Sequence and comparative analysis of the chicken genome provide unique perspectives on vertebrate evolution.

TitleSequence and comparative analysis of the chicken genome provide unique perspectives on vertebrate evolution.
Publication TypeJournal Article
Year of Publication2004
Corporate AuthorsInternational Chicken Genome Sequencing Consortium
JournalNature
Volume432
Issue7018
Pagination695-716
Date Published2004 Dec 09
ISSN1476-4687
KeywordsAnimals, Avian Proteins, Chickens, Conserved Sequence, DNA Transposable Elements, Evolution, Molecular, Gene Duplication, Genes, Genome, Genomics, Humans, Long Interspersed Nucleotide Elements, Multigene Family, Mutagenesis, Physical Chromosome Mapping, Pseudogenes, Retroviridae, RNA, Untranslated, Sequence Analysis, DNA, Short Interspersed Nucleotide Elements, Synteny, Vertebrates
Abstract

We present here a draft genome sequence of the red jungle fowl, Gallus gallus. Because the chicken is a modern descendant of the dinosaurs and the first non-mammalian amniote to have its genome sequenced, the draft sequence of its genome--composed of approximately one billion base pairs of sequence and an estimated 20,000-23,000 genes--provides a new perspective on vertebrate genome evolution, while also improving the annotation of mammalian genomes. For example, the evolutionary distance between chicken and human provides high specificity in detecting functional elements, both non-coding and coding. Notably, many conserved non-coding sequences are far from genes and cannot be assigned to defined functional classes. In coding regions the evolutionary dynamics of protein domains and orthologous groups illustrate processes that distinguish the lineages leading to birds and mammals. The distinctive properties of avian microchromosomes, together with the inferred patterns of conserved synteny, provide additional insights into vertebrate chromosome architecture.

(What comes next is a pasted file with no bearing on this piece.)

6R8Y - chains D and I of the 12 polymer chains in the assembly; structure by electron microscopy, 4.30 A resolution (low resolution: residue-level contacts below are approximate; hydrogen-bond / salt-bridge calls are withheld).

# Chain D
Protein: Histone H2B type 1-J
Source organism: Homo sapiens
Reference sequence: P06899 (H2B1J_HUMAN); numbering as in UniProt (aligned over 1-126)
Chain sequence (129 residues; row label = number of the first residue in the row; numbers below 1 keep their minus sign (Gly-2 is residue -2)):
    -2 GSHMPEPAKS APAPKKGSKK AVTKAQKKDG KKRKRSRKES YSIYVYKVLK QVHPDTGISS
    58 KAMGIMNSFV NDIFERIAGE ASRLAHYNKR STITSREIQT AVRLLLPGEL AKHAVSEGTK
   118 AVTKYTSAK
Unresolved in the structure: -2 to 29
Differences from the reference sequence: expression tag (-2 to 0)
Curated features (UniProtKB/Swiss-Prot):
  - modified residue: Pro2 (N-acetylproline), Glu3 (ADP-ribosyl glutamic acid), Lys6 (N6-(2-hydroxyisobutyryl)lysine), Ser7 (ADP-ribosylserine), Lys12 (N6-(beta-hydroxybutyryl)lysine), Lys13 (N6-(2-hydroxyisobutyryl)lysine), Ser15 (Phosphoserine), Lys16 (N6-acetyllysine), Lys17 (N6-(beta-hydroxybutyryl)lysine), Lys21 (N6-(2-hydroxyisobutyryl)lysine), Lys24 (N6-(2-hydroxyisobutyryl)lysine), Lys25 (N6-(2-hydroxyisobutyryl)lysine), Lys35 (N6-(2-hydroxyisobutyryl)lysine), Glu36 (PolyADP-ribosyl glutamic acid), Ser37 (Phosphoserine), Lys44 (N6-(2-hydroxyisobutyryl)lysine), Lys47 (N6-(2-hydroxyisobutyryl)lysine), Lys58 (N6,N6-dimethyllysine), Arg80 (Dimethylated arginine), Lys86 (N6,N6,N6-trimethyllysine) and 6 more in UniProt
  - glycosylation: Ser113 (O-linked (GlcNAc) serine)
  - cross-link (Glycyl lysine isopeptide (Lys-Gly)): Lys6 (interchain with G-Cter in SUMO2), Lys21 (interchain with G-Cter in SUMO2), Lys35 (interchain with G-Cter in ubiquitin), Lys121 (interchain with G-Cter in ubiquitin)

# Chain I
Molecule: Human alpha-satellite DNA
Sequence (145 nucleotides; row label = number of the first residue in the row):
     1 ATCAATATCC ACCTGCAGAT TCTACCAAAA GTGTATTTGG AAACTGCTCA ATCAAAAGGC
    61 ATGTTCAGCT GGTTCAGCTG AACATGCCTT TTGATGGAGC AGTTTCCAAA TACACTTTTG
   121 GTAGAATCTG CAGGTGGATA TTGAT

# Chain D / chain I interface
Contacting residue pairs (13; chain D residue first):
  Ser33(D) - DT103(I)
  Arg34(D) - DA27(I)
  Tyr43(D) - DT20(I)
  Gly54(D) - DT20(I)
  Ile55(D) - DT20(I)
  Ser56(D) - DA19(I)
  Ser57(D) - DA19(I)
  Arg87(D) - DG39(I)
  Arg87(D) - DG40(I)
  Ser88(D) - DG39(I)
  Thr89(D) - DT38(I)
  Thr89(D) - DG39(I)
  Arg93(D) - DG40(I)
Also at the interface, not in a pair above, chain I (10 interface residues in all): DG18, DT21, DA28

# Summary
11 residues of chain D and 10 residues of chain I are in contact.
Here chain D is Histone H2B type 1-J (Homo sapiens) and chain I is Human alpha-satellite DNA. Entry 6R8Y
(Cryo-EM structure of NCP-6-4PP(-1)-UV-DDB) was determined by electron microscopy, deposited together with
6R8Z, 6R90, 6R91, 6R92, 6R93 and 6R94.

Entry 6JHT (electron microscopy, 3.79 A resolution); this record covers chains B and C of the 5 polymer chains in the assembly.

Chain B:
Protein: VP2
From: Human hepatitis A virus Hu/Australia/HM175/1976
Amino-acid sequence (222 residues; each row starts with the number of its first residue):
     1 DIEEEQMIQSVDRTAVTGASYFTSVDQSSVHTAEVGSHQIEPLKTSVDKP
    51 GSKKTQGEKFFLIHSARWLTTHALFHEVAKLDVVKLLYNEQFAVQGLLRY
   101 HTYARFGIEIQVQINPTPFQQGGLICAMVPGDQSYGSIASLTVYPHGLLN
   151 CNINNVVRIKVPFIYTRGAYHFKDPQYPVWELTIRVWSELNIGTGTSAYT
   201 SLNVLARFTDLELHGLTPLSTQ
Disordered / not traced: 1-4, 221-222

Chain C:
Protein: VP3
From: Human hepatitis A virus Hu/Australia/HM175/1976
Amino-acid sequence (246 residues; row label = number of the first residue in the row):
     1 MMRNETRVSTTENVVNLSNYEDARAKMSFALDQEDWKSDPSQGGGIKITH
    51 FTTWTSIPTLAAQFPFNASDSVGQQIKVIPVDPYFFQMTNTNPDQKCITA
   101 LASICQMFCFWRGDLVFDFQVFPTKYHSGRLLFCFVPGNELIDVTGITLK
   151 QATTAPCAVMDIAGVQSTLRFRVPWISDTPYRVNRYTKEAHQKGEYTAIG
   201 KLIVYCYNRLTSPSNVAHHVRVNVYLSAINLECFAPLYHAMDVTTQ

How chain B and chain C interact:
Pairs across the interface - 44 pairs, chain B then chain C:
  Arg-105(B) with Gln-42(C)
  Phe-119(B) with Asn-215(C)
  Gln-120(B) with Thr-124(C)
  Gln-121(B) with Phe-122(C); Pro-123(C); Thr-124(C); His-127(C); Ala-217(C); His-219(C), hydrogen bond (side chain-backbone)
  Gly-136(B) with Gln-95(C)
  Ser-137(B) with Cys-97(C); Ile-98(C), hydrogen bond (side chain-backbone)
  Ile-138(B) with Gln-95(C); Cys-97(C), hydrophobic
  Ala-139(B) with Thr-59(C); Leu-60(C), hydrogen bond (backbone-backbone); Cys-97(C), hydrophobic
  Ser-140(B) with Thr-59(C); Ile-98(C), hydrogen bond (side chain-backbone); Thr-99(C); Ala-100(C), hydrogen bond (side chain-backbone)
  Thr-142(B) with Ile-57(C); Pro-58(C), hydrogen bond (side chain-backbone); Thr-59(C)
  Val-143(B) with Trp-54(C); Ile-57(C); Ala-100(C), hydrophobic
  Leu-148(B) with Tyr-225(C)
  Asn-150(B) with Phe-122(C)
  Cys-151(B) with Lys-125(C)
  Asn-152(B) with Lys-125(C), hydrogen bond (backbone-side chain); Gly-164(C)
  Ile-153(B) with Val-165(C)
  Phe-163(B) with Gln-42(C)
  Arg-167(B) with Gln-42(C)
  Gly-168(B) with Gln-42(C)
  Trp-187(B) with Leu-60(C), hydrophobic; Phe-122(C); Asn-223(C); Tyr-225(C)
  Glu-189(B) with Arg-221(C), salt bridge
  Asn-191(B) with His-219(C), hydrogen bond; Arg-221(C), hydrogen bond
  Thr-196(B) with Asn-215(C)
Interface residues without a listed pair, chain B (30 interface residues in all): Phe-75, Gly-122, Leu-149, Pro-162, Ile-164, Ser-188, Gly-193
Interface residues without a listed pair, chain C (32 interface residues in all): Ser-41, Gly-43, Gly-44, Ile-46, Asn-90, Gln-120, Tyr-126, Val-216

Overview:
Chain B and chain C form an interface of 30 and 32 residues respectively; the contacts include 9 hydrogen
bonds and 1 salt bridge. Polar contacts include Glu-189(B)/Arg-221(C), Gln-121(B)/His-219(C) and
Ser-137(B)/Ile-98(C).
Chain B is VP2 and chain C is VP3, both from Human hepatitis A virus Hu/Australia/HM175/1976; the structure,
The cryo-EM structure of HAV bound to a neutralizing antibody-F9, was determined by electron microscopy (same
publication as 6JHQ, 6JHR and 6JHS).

DOI10.1038/nature03154
Alternate JournalNature
PubMed ID15592404
Grant ListBBS/B/13462 / / Biotechnology and Biological Sciences Research Council / United Kingdom